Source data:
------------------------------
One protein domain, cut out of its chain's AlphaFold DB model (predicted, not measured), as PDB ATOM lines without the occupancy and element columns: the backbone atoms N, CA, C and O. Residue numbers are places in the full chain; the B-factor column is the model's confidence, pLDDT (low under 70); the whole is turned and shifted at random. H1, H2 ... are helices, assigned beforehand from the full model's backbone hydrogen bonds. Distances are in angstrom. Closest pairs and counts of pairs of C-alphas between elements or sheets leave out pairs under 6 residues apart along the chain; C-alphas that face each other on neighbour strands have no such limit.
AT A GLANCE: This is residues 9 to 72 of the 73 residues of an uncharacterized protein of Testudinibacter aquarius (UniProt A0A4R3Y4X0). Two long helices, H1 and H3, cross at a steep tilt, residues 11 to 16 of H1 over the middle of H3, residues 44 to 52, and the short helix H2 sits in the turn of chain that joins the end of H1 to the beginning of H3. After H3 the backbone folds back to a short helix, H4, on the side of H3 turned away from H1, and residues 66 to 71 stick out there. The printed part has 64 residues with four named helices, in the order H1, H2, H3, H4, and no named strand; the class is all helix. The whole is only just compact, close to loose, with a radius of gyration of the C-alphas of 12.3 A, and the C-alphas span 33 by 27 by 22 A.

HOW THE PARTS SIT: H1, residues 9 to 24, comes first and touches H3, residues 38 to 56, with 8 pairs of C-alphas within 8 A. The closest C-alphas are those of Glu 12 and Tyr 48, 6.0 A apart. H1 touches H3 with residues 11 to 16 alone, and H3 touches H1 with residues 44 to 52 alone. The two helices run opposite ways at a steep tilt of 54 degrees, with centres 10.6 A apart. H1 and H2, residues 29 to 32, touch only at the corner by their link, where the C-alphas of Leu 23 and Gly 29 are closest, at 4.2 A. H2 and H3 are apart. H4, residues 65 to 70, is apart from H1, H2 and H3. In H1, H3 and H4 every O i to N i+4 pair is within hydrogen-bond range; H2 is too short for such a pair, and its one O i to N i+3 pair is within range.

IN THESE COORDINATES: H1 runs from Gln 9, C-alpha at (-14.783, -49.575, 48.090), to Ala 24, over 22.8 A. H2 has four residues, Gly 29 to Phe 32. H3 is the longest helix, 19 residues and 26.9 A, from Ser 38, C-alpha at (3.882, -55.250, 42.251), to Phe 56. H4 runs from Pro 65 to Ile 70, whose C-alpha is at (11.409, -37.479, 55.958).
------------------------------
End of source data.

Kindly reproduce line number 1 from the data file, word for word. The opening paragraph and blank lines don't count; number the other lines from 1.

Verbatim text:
AT A GLANCE: This is residues 9 to 72 of the 73 residues of an uncharacterized protein of Testudinibacter aquarius (UniProt A0A4R3Y4X0). Two long helices, H1 and H3, cross at a steep tilt, residues 11 to 16 of H1 over the middle of H3, residues 44 to 52, and the short helix H2 sits in the turn of chain that joins the end of H1 to the beginning of H3. After H3 the backbone folds back to a short helix, H4, on the side of H3 turned away from H1, and residues 66 to 71 stick out there. The printed part has 64 residues with four named helices, in the order H1, H2, H3, H4, and no named strand; the class is all helix. The whole is only just compact, close to loose, with a radius of gyration of the C-alphas of 12.3 A, and the C-alphas span 33 by 27 by 22 A.